Monday, January 16, 2012

Martin Luther King, Junior Day

"There is nothing new about poverty. What is new, however, is that we now have the resources to get rid of it. The time has come for an all-out world war against poverty … The well off and the secure have too often become indifferent and oblivious to the poverty and deprivation in their midst. Ultimately a great nation is a compassionate nation. No individual or nation can be great if it does not have a concern for 'the least of these." -- Dr. Martin Luther King, Junior

Good morning, it's Sheila.
Today is Martin Luther King, Junior Day, and there may have never been a time when his words about poverty are more true than they are today. I was watching an interview with Congressman John Lewis last fall after the Reverend Fred Shuttlesworth died. Of course, Rev. Shuttlesworth marched alongside Dr. King during America's civil rights movement. Rep. Lewis told his interviewer that he believes many have forgotten Dr. King's commitment to ending poverty in America, so today I think it bears repeating as we commemorate those principles for which Dr. King stood.

Millions of Americans will pray today, and many will march, and they will celebrate people who carry on Dr. King's legacy. How many of them will help the poor at a time when so many in our great country need help? I know that Jenny Laster will. I interviewed Jenny last year on MLK Day. Jenny is the director of the African-American Leadership program at the Urban League of Greater Cincinnati, and she witnessed Dr. King's work as a child growing up near St. Louis in the 40's and 50's. At the age of 70, Jenny decided to pursue her Ph.D. in the MLK program at the Union Institute and University here in Cincinnati because she wanted to inspire others to make Dr. King's vision a reality. When I interviewed Jenny, I asked her how she would commemorate the holiday, and she told me she would help the poor. Jenny told me she often goes through her home and cleans out what she doesn't need, and she donates the clothing and household items to the poor -- she pointedly said she never sells any of it. That stayed with me. Now, every time I take some work clothes to Dress for Success or give kids items to the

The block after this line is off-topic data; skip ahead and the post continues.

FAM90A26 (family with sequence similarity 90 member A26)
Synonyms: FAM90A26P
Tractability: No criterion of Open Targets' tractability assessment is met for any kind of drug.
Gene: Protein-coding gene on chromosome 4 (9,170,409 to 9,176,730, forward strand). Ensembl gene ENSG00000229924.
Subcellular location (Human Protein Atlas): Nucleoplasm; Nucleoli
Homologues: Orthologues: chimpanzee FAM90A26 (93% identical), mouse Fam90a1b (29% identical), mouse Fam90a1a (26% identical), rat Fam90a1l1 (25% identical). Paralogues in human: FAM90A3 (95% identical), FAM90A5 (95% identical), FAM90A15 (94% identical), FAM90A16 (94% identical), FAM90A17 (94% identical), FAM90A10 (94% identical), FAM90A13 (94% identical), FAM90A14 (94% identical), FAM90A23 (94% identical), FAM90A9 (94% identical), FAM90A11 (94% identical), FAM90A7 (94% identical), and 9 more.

Madonna House or the Society of St. Vincent de Paul, I think of Jenny, and I think of Dr. King. It seems rather a small thing, but it's one way of taking care of another person in need.

In the early 90's, I was able to visit the Martin Luther King, Jr. Center and the Ebenezer Baptist Church in Atlanta. Being in those places was very meaningful for me, and as I left I picked up a small card which I carry in my wallet. The card carries this Living The Dream Pledge: "In honor of Martin Luther King, Jr.'s life and work, I pledge to do everything that I can to make the world a place where equality and justice, freedom and peace will grow and flourish. On the Martin Luther King, Jr. Federal Holiday, I commit myself to living the dream by:
Loving, not hating
Showing understanding, not anger
Making peace, not war.

Today's public commemoration in Cincinnati is themed Be the Change - Live the Freedom. Let's face it. Our world still needs change. The challenges of violence and poverty still resonate, and people still suffer. But each and every one of us can make the conscious decision that we will be the change - even if it's in the seemingly small offerings of clothing for the poor, or a shoulder when someone needs it to lean on, stopping bullying, or mentoring a child. We all have different reasons for honoring Dr. King - I like to think that he will best be remembered if we take some action and show concern for "the least of these."

Here's a link, if you'd like to take part in today's events Downtown.

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